The administration’s plan supports the continued testing of the impacts of the voluntary Part D Senior Savings model, which currently provides an increased choice of plans to offer beneficiaries predictable costs for formulary insulins and proposes expanding the model to include additional drug classes. The plan also proposes testing models through the CMS Innovation Center to provide additional cost-sharing to low-income subsidy beneficiaries of Medicare Part D that use biosimilars or generics.

Additionally, the plan proposes demonstrations through the CMS Innovation Center on total cost of care models within both Medicare Parts B and D to examine the effects of coordinated care and bundled payments on drug utilization, patient outcomes, and total spending.

Drug Price Transparency

The administration’s plan includes claims that increased data collection from insurers and pharmacy benefit managers (PBMs), implemented through provisions from the Consolidated Appropriations Act, 2021, will improve transparency surrounding drug prices, rebates, and OOP spending for beneficiaries. The original legislation requires group health plans, health insurance issuers in the individual and group markets, and issuers of Marketplace plans or their PBMs to annually report data about prescription drugs and medical costs to the Departments of HHS, Labor, and the Treasury, which will publish a biannual report to Congress with the findings. Data collection is expected to begin in 2022.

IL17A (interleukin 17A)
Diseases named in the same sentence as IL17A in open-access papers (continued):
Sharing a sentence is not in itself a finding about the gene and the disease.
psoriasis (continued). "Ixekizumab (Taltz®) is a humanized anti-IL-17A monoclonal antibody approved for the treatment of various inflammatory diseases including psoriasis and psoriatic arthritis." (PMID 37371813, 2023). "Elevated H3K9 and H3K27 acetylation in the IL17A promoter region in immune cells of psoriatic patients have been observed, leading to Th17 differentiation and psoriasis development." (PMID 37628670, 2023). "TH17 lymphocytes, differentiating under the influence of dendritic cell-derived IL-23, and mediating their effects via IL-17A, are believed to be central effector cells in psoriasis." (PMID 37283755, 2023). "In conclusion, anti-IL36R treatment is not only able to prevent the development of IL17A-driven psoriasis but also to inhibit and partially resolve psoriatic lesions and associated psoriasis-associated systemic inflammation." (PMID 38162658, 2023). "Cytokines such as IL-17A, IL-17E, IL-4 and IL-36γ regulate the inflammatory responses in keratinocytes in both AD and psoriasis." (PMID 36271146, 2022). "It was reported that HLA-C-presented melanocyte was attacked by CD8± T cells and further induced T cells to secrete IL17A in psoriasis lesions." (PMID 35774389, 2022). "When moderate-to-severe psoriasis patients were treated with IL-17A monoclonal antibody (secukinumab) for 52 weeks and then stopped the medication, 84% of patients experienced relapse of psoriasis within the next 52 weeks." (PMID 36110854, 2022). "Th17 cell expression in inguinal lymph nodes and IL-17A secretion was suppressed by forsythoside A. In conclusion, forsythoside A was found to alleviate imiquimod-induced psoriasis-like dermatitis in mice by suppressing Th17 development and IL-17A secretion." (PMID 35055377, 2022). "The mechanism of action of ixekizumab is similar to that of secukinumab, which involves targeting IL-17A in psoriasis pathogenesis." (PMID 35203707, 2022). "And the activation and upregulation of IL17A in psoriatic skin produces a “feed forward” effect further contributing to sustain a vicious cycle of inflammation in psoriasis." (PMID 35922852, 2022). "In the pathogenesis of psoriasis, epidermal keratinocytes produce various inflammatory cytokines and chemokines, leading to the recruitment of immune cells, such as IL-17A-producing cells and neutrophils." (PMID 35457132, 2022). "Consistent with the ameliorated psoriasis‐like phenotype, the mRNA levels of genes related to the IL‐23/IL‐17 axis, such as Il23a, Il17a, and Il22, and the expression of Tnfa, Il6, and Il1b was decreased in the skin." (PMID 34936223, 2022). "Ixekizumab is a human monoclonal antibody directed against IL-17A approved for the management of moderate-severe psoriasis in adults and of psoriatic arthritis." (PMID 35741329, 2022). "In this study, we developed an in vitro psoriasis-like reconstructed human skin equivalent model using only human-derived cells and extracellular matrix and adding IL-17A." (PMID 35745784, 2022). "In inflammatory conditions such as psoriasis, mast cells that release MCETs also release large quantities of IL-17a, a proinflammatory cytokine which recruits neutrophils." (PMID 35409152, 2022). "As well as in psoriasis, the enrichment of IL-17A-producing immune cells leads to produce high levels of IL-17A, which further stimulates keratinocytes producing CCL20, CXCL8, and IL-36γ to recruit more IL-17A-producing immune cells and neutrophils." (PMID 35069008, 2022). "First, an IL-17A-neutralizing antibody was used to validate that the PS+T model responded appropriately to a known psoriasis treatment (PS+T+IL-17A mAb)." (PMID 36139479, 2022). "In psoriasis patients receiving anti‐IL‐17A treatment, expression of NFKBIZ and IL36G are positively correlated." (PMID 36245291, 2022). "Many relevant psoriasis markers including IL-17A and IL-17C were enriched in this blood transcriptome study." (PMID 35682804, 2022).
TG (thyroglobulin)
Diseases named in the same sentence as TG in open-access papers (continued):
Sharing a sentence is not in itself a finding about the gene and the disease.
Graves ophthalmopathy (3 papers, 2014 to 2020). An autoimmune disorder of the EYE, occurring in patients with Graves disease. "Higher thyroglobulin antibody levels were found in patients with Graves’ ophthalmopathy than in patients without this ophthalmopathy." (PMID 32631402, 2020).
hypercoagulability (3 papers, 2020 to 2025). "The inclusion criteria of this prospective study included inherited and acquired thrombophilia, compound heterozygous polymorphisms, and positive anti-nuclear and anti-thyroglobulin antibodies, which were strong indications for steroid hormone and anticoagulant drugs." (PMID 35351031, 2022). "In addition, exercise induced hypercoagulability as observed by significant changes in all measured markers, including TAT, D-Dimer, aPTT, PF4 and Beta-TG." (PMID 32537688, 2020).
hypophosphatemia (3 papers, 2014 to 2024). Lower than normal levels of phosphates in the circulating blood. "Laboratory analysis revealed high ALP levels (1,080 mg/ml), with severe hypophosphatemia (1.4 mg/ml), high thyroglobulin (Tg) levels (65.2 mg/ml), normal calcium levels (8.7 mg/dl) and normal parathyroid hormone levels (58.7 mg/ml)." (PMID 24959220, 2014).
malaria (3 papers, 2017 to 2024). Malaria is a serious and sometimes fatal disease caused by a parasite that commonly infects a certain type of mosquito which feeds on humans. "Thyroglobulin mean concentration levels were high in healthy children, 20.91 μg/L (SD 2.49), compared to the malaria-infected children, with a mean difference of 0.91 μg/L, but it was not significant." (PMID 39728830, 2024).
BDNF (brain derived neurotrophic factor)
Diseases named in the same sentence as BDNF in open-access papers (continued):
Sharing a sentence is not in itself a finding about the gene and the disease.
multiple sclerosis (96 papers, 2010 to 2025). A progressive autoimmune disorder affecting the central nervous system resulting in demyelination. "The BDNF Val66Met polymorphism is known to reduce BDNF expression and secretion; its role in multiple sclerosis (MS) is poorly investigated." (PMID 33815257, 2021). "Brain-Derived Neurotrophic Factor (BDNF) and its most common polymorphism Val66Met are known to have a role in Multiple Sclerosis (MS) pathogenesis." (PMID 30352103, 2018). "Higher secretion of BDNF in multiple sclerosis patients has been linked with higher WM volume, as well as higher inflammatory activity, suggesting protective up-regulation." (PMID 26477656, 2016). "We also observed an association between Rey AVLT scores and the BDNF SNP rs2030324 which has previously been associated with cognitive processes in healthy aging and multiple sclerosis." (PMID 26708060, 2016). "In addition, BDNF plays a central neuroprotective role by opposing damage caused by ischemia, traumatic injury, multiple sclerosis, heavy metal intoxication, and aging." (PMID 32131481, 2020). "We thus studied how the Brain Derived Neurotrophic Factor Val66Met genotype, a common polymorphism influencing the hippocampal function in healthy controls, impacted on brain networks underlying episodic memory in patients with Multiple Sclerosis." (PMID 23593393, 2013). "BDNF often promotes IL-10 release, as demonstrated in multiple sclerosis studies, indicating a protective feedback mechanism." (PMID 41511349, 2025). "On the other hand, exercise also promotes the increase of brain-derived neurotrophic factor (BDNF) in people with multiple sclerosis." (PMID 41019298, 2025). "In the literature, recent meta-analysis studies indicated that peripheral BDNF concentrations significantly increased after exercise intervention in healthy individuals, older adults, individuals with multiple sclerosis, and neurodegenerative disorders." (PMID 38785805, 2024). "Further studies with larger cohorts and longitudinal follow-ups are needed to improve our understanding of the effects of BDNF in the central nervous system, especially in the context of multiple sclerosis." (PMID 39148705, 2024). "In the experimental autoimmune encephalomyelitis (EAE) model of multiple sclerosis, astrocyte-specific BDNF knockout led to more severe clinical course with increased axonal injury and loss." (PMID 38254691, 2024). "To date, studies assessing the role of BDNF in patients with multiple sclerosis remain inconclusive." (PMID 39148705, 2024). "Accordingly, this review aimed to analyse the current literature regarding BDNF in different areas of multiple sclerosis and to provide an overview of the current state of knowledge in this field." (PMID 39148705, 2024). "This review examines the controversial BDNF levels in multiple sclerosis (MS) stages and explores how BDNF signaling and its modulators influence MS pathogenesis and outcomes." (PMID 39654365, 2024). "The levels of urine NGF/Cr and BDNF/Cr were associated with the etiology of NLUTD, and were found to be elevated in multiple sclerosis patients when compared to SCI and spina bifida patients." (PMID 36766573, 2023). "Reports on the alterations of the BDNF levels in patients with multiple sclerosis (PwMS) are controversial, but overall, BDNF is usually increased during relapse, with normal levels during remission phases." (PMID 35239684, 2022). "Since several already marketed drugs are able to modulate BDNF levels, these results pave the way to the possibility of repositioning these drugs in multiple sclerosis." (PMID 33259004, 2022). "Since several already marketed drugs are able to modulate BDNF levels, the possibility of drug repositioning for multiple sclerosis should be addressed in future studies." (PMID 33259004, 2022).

Biosimilar and Generic Competition

The administration’s plan calls on the Federal Trade Commission and the Food and Drug Administration (FDA) to identify and address any efforts that impede biosimilar and generic competition. The plan also highlights ongoing measures within the FDA that promote the approval and market entry of lower-cost drug options, including the Biosimilars Action Plan from 2018 for biosimilars and the Drug Competition Action Plan for generic drugs. The FDA is updating previous guidelines on the use of biosimilars to account for modernized technologies and is exploring the use of labeling carve-outs and provisions in  the CREATES Act to increase supply of biosimilars and generics in the drug market and increase access to product samples.